Most of those who support the precautionary principle would accept that it is well expressed by the Wingspread statement:

"When an activity raises threats of harm to human health or the environment, precautionary measures should be taken even if some cause and effect relationships are not fully established scientifically. In this context the proponent of an activity, rather than the public, should bear the burden of proof."

This immediately deals with two of the common objections raised. First, the principle does not support unscientific prejudice. To say that the potential hazards do not have to be fully established scientifically makes it clear that the principle is about cases where there is scientific evidence. The European Commission states this explicitly in its Communication on the Precautionary Principle, writing that it applies "where preliminary objective scientific evaluation indicates that there are reasonable grounds for concern …"
Michael Moore: My Oscar Backlash

Dear friends,
It appears that the Bush administration will have succeeded in
colonizing Iraq sometime in the next few days. This is a blunder of such
magnitude -- and we will pay for it for years to come. It was not worth
the life of one single American kid in uniform, let alone the thousands
of Iraqis who have died, and my condolences and prayers go out to all of

So, where are all those weapons of mass destruction that were the
pretense for this war? Ha! There is so much to say about all this, but I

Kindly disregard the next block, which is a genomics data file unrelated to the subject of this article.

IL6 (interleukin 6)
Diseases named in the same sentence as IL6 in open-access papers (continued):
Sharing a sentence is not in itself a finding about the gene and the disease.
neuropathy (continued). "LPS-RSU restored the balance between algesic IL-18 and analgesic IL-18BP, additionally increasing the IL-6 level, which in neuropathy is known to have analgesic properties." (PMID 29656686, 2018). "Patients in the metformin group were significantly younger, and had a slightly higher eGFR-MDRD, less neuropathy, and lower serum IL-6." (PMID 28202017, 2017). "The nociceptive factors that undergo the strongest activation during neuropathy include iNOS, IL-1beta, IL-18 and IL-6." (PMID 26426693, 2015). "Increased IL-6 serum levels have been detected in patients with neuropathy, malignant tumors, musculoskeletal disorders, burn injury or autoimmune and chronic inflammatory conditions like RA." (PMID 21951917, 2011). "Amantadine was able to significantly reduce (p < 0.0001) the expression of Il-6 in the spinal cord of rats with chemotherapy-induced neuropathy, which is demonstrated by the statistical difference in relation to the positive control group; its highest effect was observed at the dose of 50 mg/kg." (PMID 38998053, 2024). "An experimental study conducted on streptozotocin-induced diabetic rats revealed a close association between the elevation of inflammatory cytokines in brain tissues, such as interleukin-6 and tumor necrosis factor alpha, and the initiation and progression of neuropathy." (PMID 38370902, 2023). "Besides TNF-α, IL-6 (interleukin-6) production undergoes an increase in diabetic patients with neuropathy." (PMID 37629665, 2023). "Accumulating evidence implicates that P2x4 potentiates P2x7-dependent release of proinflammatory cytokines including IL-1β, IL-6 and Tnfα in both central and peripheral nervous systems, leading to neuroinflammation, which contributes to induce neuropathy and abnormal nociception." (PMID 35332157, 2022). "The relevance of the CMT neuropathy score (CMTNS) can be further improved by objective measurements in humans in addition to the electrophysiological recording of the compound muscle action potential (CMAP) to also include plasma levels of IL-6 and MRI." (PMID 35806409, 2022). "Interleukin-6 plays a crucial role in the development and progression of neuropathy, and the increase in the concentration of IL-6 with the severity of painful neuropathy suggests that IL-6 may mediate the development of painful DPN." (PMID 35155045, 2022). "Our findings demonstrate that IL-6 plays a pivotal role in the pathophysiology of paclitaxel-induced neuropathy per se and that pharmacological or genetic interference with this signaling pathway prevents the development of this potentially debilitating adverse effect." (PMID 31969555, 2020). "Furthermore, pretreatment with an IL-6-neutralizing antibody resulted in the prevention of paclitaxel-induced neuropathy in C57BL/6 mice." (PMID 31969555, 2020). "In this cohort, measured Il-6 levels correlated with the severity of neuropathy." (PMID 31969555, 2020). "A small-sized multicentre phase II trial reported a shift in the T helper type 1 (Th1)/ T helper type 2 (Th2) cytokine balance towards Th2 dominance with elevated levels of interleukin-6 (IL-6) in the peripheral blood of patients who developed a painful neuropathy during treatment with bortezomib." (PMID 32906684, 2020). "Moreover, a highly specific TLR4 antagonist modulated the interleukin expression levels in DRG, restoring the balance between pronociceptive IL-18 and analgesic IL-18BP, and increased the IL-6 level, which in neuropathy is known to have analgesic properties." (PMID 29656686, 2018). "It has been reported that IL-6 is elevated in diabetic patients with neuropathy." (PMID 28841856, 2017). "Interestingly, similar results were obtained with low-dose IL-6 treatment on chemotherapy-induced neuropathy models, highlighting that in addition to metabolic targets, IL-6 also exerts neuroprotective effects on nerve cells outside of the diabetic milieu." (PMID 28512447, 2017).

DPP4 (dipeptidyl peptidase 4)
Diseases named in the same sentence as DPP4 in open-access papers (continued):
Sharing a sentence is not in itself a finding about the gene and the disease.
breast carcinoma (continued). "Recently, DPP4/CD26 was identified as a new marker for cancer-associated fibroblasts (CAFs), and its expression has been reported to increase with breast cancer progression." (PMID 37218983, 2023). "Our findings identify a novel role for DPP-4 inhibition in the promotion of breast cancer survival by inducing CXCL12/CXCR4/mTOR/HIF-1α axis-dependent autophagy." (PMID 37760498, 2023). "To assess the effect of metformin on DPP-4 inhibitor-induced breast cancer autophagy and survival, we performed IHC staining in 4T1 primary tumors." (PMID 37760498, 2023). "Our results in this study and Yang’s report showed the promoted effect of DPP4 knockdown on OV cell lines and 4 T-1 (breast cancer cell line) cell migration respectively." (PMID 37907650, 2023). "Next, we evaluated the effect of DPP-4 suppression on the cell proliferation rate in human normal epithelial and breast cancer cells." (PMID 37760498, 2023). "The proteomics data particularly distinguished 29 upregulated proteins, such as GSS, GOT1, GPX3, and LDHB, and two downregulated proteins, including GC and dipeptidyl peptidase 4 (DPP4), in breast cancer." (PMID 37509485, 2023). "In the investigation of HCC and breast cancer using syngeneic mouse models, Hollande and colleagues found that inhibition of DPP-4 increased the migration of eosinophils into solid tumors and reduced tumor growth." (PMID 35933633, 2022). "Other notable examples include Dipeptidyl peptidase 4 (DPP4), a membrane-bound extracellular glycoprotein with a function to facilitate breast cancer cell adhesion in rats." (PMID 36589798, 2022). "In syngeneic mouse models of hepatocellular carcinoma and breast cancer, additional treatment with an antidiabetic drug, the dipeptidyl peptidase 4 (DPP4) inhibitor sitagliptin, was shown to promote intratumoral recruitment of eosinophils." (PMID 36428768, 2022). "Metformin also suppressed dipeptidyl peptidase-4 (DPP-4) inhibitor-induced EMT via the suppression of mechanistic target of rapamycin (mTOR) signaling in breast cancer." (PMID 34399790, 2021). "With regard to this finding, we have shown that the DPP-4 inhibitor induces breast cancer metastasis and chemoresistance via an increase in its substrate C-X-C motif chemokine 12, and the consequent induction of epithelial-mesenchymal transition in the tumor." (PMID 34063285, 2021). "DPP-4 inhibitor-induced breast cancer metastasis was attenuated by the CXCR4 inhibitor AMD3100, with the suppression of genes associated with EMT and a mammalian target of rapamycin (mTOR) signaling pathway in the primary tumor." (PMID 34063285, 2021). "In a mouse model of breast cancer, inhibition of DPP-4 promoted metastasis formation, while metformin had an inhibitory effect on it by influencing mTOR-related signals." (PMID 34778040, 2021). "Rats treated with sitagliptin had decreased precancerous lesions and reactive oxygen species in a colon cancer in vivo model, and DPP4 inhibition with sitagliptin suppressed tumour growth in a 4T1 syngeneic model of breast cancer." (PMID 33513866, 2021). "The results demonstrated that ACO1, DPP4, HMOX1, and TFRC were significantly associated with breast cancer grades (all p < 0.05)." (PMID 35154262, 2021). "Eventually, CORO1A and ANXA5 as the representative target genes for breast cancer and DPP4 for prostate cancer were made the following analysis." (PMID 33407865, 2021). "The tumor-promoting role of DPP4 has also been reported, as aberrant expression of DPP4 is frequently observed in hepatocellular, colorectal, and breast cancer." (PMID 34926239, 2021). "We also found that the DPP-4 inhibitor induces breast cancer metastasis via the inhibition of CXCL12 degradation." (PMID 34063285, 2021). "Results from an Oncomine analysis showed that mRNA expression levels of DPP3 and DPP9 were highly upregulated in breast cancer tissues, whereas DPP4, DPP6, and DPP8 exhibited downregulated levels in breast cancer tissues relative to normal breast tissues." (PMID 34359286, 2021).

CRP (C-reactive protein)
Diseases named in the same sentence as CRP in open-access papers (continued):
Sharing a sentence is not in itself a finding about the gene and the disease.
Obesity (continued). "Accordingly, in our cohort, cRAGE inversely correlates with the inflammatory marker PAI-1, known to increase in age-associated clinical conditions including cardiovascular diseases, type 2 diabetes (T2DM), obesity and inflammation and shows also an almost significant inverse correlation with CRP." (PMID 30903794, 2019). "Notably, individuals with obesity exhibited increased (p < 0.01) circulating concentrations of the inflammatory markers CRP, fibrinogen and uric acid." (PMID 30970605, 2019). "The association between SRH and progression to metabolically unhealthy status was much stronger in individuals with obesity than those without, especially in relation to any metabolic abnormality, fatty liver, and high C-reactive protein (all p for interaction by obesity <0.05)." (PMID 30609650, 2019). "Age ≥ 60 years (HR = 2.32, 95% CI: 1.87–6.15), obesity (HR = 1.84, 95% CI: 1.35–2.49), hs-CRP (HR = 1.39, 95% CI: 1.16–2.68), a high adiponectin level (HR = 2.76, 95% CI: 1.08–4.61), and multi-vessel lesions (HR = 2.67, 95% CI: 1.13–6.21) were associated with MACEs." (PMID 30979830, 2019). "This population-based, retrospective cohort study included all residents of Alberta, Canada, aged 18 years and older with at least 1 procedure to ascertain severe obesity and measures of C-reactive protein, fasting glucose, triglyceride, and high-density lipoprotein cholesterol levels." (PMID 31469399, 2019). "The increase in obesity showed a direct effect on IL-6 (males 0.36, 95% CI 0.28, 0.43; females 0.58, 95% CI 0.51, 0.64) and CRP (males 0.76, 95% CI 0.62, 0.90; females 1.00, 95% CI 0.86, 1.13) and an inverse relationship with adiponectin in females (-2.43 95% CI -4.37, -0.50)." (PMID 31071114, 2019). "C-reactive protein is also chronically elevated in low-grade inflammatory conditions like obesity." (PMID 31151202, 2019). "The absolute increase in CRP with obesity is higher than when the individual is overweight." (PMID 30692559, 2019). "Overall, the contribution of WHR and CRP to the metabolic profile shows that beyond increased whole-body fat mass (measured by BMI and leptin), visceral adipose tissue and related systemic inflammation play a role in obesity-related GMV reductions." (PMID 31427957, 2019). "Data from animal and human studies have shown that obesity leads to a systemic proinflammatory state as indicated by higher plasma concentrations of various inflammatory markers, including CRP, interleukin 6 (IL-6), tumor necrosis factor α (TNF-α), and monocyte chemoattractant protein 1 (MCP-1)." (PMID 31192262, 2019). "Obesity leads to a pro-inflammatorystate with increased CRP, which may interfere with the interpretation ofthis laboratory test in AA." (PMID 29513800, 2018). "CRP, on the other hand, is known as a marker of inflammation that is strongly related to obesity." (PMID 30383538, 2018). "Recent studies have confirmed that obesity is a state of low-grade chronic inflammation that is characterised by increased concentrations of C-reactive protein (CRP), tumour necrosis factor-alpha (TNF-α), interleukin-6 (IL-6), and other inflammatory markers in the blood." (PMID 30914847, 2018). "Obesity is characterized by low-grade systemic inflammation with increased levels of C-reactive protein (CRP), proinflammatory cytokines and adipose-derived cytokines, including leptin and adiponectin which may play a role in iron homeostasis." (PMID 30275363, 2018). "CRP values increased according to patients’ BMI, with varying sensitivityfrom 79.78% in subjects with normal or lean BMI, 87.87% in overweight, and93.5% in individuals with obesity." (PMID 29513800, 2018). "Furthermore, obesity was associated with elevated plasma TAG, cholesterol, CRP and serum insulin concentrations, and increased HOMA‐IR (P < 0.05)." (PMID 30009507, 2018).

will save it for later.

What I am most concerned about right now is that all of you -- the
majority of Americans who did not support this war in the first place --
not go silent or be intimidated by what will be touted as some great
military victory. Now, more than ever, the voices of peace and truth
must be heard. I have received a lot of mail from people who are feeling
a profound sense of despair and believe that their voices have been
drowned out by the drums and bombs of false patriotism. Some are afraid
of retaliation at work or at school or in their neighborhoods because
they have been vocal proponents of peace. They have been told over and
over that it is not "appropriate" to protest once the country is at war,
and that your only duty now is to "support the troops."

Can I share with you what it's been like for me since I used my time on
the Oscar stage two weeks ago to speak out against Bush and this war? I
hope that, in reading what I'm about to tell you, you'll feel a bit more
emboldened to make your voice heard in whatever way or forum that is
open to you.
US Unilateralism May Hurt Economy
Unilateral action may prove an effective way to win the war in Iraq, but some scholars at Emory University and its Goizueta Business School say that it’s not a good strategy for winning more world trade. Despite the sweetheart deals some U.S. companies seem likely to receive in post-Saddam Iraq, some Emory University scholars believe America’s current tendency to go-it-alone on a wide range of global economic, environmental, legal, and military issues could have a longer term negative impact on the U.S. economy.

Whether the issue is global warming, the world criminal court, or international trade, the Bush Administration’s refusal to commit to a variety of international agreements in the past several years has frustrated many of America’s largest trading partners, according to Jagdish Sheth, a marketing professor at Emory University’s Goizueta Business School. And in politics as in physics, every action has a reaction: Sheth believes that one result of this unilateralism will be reluctance to trade with or invest in the U.S.

Even if the war ends quickly, Sheth believes that international frustration with the U.S. will not dissipate. “I’m convinced that the war is just an excuse,” for other countries to act on their frustration with the U.S., notes Sheth, who specializes in global business strategy. “Whether the war finishes quickly or is prolonged will make no difference to the distancing from America because America has become unilateral in its decision-making.”